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General interest items edited by Janice Flahiff

[press release] Penn Professor Shows How ‘Spontaneous’ Social Norms Emerge

Thinking this still does not shed any light on “wisdom of crowds” vs rumor mongering.  Consensus isn’t always a matter of truth finding.  Critical thinking skills are important!
Great insight, tho’.

From the 2 February 2015 Penn State press release by Katherine Unger Baillie

Fifteen years ago, the name “Aiden” was hardly on the radar of Americans with new babies. It ranked a lowly 324th on the Social Security Administration’s list of popular baby names. But less than a decade later, the name became a favorite, soaring into the top 20 for five years and counting.

While some may attribute its popularity to a “Sex in the City” character, a new study led by the University of Pennsylvania’s Damon Centola provides a scientific explanation for how social conventions – everything from acceptable baby names to standards of professional conduct – can emerge suddenly, seemingly out of nowhere, with no external forces driving their creation.

The research used an original Web-based experiment to test whether and how large populations come to consensus. The findings have implications for everything from understanding why different regions of the country have distinct words for the same product — soda versus pop, for example — to explaining how norms regarding civil rights gained widespread traction in the United States.

The paper, “The Spontaneous Emergence of Conventions,” will appear in the Early Edition of theProceedings of the National Academy of Sciences the week of Feb. 2.

“Our study explains how certain ideas and behaviors can gain a foothold and, all of a sudden, emerge as big winners,” Centola said. “It is a common misconception that this process depends upon some kind of leader, or centralized media source, to coordinate a population.  We show that it can depend on nothing more than the normal interactions of people in social networks.”

Centola is an associate professor in Penn’s Annenberg School for Communication and the School of Engineering and Applied Science and is director of the Network Dynamics Group at Penn. He partnered on the work with physicist Andrea Baronchelli, an assistant professor at City University London.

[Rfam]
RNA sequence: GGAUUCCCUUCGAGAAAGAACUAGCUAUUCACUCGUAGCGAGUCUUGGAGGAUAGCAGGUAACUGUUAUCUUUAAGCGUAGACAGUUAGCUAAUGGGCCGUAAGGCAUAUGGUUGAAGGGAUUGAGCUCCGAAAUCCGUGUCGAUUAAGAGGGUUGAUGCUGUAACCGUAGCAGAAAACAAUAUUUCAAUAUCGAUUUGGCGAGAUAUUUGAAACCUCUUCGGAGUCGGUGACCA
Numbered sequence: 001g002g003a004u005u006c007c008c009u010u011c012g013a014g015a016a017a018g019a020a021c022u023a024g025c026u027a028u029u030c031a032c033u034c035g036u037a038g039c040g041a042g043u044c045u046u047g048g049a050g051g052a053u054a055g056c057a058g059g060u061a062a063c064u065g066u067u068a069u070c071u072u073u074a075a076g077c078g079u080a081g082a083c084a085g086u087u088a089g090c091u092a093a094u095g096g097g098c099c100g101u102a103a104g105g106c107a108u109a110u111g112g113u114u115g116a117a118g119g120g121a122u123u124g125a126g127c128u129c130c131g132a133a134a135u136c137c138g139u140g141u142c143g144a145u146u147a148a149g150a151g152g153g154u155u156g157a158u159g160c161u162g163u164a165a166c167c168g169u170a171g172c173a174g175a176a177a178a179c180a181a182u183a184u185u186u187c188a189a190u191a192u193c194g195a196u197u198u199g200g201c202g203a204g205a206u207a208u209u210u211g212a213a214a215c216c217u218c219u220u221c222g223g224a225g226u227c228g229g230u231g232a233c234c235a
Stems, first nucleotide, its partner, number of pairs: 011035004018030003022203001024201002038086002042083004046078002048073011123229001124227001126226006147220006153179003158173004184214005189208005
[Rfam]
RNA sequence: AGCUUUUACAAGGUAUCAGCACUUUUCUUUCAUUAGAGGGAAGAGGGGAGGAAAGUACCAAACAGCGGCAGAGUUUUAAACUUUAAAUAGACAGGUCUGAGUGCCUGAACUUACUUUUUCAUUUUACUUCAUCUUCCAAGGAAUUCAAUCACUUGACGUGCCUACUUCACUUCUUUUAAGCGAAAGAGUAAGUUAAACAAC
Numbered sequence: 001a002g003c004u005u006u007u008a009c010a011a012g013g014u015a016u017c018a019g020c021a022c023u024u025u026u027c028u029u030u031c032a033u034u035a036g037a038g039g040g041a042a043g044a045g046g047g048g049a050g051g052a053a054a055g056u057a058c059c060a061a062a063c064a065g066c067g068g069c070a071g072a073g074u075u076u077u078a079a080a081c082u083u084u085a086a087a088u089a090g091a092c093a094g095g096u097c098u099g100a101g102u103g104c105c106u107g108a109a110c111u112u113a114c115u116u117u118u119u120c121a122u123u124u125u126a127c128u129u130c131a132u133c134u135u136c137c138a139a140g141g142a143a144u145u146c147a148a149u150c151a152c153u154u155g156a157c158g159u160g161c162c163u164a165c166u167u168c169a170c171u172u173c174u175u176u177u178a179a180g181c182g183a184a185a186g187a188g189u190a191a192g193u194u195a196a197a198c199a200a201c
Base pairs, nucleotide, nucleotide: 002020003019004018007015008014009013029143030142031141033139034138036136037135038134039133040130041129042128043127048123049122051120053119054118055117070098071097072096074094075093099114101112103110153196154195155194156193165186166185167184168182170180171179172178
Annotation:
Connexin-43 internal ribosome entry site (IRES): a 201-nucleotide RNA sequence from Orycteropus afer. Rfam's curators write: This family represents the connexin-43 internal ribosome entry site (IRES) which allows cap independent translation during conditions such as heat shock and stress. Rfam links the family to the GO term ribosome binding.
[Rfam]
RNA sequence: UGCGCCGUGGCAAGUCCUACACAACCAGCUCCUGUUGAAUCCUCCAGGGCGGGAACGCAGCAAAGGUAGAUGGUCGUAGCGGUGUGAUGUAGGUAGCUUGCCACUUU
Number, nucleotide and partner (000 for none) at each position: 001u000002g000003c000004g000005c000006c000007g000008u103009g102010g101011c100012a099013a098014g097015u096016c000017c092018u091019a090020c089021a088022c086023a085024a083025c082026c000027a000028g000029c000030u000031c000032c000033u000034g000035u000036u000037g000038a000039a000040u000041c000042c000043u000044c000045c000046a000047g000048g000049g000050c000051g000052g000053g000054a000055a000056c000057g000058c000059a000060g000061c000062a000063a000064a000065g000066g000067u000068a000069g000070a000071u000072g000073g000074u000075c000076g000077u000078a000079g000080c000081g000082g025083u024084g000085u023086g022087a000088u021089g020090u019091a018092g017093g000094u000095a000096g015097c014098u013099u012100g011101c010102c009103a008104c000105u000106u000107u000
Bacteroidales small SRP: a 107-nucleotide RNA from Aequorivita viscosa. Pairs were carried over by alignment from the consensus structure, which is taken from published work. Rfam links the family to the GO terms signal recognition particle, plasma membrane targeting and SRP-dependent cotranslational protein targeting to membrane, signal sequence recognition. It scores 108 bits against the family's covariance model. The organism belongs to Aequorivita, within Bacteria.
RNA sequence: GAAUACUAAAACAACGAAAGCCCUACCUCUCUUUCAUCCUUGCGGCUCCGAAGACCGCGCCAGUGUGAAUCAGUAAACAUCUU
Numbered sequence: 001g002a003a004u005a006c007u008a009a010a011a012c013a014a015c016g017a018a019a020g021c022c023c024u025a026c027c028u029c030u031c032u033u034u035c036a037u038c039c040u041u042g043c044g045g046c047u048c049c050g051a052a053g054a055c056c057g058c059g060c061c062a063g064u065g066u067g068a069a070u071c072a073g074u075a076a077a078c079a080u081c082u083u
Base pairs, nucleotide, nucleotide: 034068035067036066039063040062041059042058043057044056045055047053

To understand how social norms arise, Centola and Baronchelli invented a Web-based game, which recruited participants from around the World Wide Web using online advertisements. In each round of the “Name Game,” participants were paired, shown a photograph of a human face and asked to give it a name. If both players provided the same name, they won a small amount of money. If they failed, they lost a small amount and saw their partner’s name suggestion. The game continued with new partners for as many as 40 rounds.

Though the basic structure of the game remained the same throughout the experiment, the researchers wanted to see whether changing the way that players interacted with one another would affect the ability of the group to come to consensus.

They began with a game of 24 players, each of whom was assigned a particular position within an online “social network.” The participants, however, weren’t aware of their position, didn’t know who they were playing with or even how many other players were in the game.

Centola and Baronchelli tested the effects of three different types of networks.

In the “geographical network” version, players interacted repeatedly with their four closest neighbors in a spatial neighborhood. In the “small world network” game, participants still played with only four other players, but the partners were chosen randomly from around the network. And in the “random mixing” version, players were not limited to four other partners, instead playing each new round with a new partner selected at random from all the participants.

As the games proceeded, the researchers observed clear patterns in people’s behavior that distinguished the different networks.

In the geographical and small world network games, participants easily coordinated with their neighbors, but they were not able to settle on one overall “winning” name for the population. Instead, a few competing names emerged as popular options: Sarah, Elena, Charlene and Julie all vying for dominance, for instance, with no global agreement.

 

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February 4, 2015 - Posted by | Psychology | , , , , ,

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